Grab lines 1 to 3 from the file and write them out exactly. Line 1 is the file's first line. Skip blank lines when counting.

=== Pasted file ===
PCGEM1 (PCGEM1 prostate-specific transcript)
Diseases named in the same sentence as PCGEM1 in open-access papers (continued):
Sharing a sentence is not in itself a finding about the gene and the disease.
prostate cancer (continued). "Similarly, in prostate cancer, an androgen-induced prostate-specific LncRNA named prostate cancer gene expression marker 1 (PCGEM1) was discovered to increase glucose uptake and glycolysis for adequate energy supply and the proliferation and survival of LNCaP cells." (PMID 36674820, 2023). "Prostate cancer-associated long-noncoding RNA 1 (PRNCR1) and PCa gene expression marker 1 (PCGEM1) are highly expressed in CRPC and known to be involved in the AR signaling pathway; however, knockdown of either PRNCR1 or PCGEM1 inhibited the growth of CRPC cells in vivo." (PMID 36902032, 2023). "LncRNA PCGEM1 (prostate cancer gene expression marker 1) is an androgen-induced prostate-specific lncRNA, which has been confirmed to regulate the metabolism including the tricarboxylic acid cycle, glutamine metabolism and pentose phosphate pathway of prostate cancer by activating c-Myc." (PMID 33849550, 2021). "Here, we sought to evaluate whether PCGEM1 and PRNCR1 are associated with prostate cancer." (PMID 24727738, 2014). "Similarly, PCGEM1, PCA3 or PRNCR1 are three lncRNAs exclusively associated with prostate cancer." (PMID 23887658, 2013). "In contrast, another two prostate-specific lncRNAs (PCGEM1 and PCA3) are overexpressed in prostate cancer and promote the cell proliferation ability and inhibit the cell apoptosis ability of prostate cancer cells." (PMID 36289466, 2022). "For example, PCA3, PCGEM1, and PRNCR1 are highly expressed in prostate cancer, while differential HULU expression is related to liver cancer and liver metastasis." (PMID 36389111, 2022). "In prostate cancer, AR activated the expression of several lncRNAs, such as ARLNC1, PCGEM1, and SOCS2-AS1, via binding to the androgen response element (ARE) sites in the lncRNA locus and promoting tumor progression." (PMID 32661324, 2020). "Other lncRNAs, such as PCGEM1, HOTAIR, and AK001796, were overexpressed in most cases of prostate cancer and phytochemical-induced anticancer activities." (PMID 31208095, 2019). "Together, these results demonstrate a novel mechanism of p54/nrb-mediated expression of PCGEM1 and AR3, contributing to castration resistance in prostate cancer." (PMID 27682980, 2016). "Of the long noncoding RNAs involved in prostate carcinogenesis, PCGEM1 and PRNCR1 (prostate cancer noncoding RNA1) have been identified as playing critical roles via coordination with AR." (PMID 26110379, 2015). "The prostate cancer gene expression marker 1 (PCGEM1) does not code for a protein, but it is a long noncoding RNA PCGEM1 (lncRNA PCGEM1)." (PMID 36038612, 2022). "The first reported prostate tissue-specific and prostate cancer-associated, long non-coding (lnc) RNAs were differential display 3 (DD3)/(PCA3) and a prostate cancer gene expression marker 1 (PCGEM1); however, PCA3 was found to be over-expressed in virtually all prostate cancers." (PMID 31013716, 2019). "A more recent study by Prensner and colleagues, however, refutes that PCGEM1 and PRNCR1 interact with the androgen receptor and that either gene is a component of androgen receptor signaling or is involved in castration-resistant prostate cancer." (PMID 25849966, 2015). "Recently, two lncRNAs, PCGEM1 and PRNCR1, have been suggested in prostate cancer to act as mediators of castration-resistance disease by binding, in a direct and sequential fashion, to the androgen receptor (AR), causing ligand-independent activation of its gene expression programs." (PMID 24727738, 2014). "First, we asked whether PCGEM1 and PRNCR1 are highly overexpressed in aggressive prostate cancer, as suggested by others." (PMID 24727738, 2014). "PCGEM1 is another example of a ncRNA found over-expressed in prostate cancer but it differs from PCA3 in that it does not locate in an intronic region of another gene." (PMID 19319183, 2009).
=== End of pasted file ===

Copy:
PCGEM1 (PCGEM1 prostate-specific transcript)
Diseases named in the same sentence as PCGEM1 in open-access papers (continued):
Sharing a sentence is not in itself a finding about the gene and the disease.